Bologna, Piazza IV Novembre, dal 23 novembre 2017; spazio gestito dalla Galleria d’Arte del Caminetto, Bologna.
Nicola Zamboni, Fuggitiva/ Runaway, 2009, rame e terracotta/copper and terracotta
Nicola Zamboni, Cavaliere/ Knight, 2008, rame/copper
Sara Bolzani, Rapimento/ Kidnapping, 2016, rame/copper
Nicola Zamboni (1943) and Sara Bolzani (1976) are “social sculptors” who resist trends and are not afraid of not being original. Their main objective is to communicate universal concepts with simplicity and humility – which are the real sources of beauty, as Johann Joachim Winckelmann once maintained.
Their very well-executed artworks tell stories of men, places and traditions. They draw their inspiration from real life experiences and are able to make their audience perceive in a completely new and different way the only possible dream, which is reality. Art, – as Degas argued – is not only what we see but is especially what the artist wants us to perceive. In this regard, the huge sculptural composition called Umanità (Humanity) is one of their most significant works which the artists have been working on jointly since 2002.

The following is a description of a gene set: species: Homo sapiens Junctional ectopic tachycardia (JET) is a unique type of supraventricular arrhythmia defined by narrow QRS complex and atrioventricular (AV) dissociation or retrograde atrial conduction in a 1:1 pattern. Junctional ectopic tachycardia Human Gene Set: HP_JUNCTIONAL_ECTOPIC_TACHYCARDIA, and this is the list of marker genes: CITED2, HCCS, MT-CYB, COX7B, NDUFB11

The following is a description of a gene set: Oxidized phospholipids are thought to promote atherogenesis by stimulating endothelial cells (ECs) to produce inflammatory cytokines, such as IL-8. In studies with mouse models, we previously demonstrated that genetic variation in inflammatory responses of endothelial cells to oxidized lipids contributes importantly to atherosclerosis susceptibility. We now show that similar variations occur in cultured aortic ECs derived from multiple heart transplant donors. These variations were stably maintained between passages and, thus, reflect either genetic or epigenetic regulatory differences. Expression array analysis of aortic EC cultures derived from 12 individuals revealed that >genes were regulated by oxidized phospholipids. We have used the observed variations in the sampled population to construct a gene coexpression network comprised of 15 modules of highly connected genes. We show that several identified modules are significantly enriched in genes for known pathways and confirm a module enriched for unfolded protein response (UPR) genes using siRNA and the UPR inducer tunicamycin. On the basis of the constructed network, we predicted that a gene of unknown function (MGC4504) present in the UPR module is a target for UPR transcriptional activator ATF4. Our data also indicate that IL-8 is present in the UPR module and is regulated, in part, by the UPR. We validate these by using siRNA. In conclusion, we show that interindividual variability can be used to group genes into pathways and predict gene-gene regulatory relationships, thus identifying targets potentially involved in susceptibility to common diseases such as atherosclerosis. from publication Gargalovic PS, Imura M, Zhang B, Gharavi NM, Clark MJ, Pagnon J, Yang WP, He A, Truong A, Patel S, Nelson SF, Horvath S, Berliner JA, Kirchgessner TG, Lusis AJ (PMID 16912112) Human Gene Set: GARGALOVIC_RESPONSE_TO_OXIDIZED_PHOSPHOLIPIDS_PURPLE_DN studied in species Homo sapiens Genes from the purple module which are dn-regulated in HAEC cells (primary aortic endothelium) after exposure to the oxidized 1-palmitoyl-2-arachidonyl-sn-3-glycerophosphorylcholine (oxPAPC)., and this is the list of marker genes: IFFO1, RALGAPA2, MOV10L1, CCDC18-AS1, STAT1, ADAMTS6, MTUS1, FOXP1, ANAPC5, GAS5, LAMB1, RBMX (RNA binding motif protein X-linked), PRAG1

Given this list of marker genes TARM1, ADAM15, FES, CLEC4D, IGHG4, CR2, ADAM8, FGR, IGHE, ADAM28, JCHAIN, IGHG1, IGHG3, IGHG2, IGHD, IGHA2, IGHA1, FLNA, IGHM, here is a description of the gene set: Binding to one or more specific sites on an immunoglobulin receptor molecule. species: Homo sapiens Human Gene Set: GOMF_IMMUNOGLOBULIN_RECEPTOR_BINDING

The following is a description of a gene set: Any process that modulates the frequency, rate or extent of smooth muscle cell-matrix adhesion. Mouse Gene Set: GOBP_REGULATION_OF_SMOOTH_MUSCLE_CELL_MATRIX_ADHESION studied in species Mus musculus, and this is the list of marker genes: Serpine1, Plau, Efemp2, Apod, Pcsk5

It is an extraordinary allegory of life and modern times and is inspired by Paolo Uccello’s triptych of the Battaglia di San Romano (Battle of San Romano). Over the years, the mythical figures of knights fighting on magnificent horses, constituting the core characters of Umanità, have been joined by other characters which are all too well known in our time: outcasts, migrants and refugees, living “wasted lives” and silently marching on their journeys, representing the appalling result of war and the tragedy of migration.
La Fuggitiva (the Runaway) is one of them. Her forward bounding figure and drapery are reminiscent of the Mary Magdalene of the well-known Compianto (Mourning over the dead Christ) by Niccolò dell’Arca, in the church of Santa Maria della Vita, Bologna. Similar dynamism is found in the Cavaliere (the Knight). His fall is imminent. Is it awareness of failure, the end of a path fuelled by courage or is it, instead, the necessary condition for rising again? It is up to us to decide, day after day, among obstacles, difficulties and resistances: an endless struggle that is perfectly represented in the overwhelming Rapimento (Kidnapping) inspired by Il Ratto delle Sabine (The Rape of the Sabine women) by Giambologna. This extremely intense, naturalistic and powerful image sums up very well the whole of Humanity.
Pietro Di Natale